If I had one thing to change about the site it would be the font size. It seems a bit small and difficult to read, however, this is not in reference to the instructional window. This is regarding the scrolling lesson outlines to the left and the explanation boxes that appear to help students along. I find the key notes at the bottom of the instruction window very helpful. For instance, if the lesson, activity or problem involves a certain algebraic property or definition, this is provided below the window the lesson is being presented in.
If you teach algebra, this is certainly a site to have linked on your webpage or provided to students and parents for extra support for your class.
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By shannonrichards

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Tagged Algebra, Algebra Videos, Digital Media, Hippo Campus, Interactive Mathematics Lessons, Lesson Plans, Math Lessons, Mathematical Resources, mathematics instruction, Online Algebra, Online Instruction, Online Learning, Student Learning, Teaching Algebra

As you delve deep into your curriculum, integer operations usually sits close to the beginning of the year for most 7th, 8th, and Algebra courses. I would like to take the time to share with you a resource that a colleague of mine found a few years ago and I’ve used ever since.
Integers Made Easy: Just Walk It Off
Julie NurnbergerHaag does a wonderful job teaching students how to add, subtract, multiply and divide integers using a lifesize number line in her article Integers Made Easy: Just Walk It Off. Students follow a very small set of guidelines for performing operations on integers using a number line place on the floor, large enough for students to walk about. Supplies needed are painters tape, notecards, and integer problems. This can be done outside using sidewalk chalk as well; however, you must have exceptional control over your class in order for this activity to be meaningful to students.
I have enclosed a word document similar to one I use in class for students to record their specific steps they performed to arrive at the solution. Students may not like the writing portion, but this is just another avenue for students to put the information into longterm memory. In many cases, it slows the student down and requires them to really think about what they are doing and why they’re doing it. Have student practice verbalizing their steps out loud to you as a means of explaining their answers. You could even do as a small assessment in this manner.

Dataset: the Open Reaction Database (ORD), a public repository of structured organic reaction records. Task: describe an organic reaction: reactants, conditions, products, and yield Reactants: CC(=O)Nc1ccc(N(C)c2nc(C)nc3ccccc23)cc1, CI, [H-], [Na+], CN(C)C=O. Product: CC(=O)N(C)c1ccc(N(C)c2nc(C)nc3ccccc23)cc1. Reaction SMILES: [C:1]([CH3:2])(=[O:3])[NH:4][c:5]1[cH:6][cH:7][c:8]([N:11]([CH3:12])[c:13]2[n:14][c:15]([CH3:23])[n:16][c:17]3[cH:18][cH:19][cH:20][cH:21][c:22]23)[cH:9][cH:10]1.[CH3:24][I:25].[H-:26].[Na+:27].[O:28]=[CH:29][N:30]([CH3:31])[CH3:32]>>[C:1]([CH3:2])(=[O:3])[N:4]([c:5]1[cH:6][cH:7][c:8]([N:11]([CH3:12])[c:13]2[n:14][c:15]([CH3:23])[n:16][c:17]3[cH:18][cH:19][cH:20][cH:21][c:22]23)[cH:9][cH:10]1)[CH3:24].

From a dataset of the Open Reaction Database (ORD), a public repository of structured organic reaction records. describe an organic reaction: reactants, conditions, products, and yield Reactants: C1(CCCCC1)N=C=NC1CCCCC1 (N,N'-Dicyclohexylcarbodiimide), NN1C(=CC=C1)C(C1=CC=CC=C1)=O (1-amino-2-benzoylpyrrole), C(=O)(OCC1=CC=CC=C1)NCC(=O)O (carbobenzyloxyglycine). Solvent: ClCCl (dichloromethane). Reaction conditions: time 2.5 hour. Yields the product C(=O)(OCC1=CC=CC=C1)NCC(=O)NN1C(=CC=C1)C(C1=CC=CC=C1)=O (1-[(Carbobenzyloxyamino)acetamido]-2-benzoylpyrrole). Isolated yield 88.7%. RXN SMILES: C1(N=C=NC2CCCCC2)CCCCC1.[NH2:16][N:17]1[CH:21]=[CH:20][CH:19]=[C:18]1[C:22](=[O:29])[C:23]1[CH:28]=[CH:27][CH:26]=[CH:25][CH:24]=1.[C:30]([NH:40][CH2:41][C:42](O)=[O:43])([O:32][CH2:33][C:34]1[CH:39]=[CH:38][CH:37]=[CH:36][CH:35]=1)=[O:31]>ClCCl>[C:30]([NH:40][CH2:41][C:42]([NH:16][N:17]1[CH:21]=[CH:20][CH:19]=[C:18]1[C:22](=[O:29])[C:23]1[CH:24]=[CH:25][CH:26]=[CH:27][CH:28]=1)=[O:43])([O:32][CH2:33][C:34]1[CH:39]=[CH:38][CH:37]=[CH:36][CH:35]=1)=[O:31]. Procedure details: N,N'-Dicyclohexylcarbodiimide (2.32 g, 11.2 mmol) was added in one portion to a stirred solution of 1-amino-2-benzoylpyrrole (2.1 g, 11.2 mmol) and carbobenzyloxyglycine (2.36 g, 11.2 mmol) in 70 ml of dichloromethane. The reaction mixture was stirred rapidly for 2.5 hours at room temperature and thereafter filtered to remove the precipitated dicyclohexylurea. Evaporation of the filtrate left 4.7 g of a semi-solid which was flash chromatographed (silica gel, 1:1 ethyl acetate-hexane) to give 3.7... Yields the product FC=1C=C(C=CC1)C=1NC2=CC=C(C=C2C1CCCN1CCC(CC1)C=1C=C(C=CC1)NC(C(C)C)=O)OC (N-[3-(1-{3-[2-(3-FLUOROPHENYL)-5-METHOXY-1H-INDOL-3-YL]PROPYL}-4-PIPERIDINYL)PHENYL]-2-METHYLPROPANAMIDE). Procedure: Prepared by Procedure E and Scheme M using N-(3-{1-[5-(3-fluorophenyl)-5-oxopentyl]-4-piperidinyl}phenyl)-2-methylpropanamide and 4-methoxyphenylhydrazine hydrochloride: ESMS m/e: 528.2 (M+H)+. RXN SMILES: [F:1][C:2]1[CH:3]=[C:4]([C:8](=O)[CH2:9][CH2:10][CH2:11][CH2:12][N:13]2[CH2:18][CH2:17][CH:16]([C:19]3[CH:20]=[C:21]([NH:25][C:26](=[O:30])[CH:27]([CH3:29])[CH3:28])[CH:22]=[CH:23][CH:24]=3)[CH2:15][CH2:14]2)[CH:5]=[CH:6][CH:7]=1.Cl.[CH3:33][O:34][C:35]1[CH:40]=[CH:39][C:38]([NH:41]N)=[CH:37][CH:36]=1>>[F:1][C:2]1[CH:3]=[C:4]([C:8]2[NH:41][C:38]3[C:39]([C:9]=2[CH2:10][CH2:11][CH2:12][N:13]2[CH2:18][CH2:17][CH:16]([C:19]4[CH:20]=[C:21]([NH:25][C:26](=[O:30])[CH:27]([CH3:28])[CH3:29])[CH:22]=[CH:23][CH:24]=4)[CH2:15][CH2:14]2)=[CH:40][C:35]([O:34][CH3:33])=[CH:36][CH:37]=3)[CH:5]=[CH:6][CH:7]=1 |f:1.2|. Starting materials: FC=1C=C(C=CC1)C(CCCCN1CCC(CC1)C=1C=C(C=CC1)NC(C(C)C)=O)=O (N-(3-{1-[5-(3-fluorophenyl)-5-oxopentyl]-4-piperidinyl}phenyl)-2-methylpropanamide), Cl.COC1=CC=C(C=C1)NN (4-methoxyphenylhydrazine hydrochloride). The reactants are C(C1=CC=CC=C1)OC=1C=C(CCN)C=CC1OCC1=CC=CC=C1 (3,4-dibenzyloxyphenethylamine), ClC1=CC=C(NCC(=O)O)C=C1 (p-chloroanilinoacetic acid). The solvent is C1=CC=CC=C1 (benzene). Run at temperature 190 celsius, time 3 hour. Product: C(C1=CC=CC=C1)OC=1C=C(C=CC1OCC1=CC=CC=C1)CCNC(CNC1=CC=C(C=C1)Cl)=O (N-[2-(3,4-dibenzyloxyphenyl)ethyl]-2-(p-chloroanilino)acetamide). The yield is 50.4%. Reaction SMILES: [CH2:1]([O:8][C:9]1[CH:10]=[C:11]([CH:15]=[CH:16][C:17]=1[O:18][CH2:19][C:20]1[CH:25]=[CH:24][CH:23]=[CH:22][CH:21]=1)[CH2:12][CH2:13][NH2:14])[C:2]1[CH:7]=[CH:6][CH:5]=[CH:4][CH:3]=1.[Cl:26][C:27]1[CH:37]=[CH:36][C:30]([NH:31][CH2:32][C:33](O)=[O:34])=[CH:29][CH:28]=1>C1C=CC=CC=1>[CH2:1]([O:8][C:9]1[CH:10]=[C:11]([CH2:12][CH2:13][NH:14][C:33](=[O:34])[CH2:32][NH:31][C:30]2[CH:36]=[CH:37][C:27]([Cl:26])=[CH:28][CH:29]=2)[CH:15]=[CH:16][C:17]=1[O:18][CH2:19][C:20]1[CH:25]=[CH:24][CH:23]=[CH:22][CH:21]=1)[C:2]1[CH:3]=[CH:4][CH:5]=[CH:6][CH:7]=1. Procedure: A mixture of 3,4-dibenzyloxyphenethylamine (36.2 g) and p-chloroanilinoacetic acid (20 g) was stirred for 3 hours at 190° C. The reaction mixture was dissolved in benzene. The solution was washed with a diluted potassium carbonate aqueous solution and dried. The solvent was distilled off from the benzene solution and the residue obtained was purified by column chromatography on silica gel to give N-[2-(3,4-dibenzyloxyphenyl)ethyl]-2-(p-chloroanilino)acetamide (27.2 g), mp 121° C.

Walk It Off
Later in the year, when students get confused with their integer rules, either you or a fellow classmate will have a way to explain how to arrive at the correct solution.
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Check out the NMSA article, “The Power of Positive Relationshis” posted under the blogroll or linked below. It’s a great read for the beginning of the school year. You’ll want to bookmark this site for sure!
http://www.nmsa.org/Publications/MiddleGround/Articles/August2010/Article2/tabid/2232/Default.aspx
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Great resource for both teachers and students. The teacher of Henri County, VA have compiled the entire algebra curriculum online and shared both teacher instructional materials and student learning materials, such as online applications, videos, puzzles and worksheets. Check it out! Algebra 1 Online